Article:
And after two years? It looks even more different! Dr. Wiebe says those in charge of planning these gatherings must ask themselves: What is the purpose? Who is it for? Who needs it? In these instances, the concentric circles of support may increase. Communities may be more open towards looking to the future and how they will make positive meaning and use of their experience. Maybe a community project emerges, or planning of annual barbeques or dinners, or group therapy efforts. From my observations thus far, these gatherings have been focused around a “look how far we’ve come and how far we can go, together” mentality. Yet, this could look drastically different for a different community, depending on what they determine is most needed. Survivors themselves can offer some of the best feedback of what they need and may feel a sense of empowerment to be included in the planning of gatherings that continue post-trauma, two years and beyond.
I’ve been consistently challenged to rethink the way I approach care and counsel. While I used to think counseling was about knowing the right things to say, I now know it is more about being a humble listener and comforter.
Over the next few months of my internship, I will focus on two areas of collective trauma and healing. First, I will continue to attend and offer psychological first aid with the Community Wellness Team, whenever their services are needed. I will also participate in a series of workshops related to Family Assistance Centers (FAC), continuing to build my knowledge base about FAC’s after assisting at the Conception FAC last September. Second, I will be researching the effects of sexual abuse in churches, and looking at examples of community healing. In all of these experiences, I will carry with me the impactful and humbling lessons I have learned at the memorials I’ve attended over the past few months. It is at these memorials, as I stated in an ICTG email recently, that I’ve been consistently challenged to rethink the way I approach care and counsel. While I used to think counseling was about knowing the right things to say, I now know it is more about being a humble listener and comforter. As I embark on my newest set learning opportunities I look forward to sharing more about them with blog readers in the months to come. If you would like to learn more about memorials, vigils, and the stages of trauma recovery I encourage you review the resources below.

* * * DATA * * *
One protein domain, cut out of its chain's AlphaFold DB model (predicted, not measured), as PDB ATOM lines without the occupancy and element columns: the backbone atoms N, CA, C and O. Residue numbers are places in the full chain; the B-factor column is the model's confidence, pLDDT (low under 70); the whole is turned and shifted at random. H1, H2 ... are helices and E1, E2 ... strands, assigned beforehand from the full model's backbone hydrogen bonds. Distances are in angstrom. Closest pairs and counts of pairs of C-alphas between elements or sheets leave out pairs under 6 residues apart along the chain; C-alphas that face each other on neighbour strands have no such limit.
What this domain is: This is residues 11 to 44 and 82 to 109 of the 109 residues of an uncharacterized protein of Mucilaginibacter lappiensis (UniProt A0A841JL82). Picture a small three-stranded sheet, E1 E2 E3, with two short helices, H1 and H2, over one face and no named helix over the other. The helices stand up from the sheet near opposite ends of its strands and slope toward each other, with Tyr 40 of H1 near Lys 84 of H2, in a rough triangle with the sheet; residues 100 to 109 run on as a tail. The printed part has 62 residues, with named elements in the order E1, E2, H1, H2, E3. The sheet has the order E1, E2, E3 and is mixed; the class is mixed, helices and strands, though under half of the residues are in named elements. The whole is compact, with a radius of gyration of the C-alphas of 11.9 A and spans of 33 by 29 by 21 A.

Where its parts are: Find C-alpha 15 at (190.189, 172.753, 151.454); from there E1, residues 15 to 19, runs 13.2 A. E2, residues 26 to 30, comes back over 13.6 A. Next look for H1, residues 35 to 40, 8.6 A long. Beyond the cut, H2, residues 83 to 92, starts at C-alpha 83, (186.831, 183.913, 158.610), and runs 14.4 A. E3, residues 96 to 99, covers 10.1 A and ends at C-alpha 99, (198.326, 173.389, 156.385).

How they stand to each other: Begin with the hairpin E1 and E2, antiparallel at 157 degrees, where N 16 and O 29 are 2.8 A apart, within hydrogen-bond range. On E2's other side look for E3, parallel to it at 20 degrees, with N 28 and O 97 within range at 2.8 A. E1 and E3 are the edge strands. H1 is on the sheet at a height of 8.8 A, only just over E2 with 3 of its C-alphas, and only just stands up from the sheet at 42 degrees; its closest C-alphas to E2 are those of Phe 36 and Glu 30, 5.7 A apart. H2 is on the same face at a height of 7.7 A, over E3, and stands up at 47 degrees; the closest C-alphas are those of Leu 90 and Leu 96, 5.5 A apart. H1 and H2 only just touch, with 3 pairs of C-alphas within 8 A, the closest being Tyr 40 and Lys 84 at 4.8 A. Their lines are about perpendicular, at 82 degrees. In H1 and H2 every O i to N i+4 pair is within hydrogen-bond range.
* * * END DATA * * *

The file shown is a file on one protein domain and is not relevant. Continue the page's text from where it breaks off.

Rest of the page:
Suggested Further Reading:
Disaster Mental Health Services, by Diane Myers and David F. Wee
Planning a Campus Vigil, a free ICTG tip sheet
Phases of Disaster Chart, a free ICTG resource
Exploring the changing landscape of long-term care.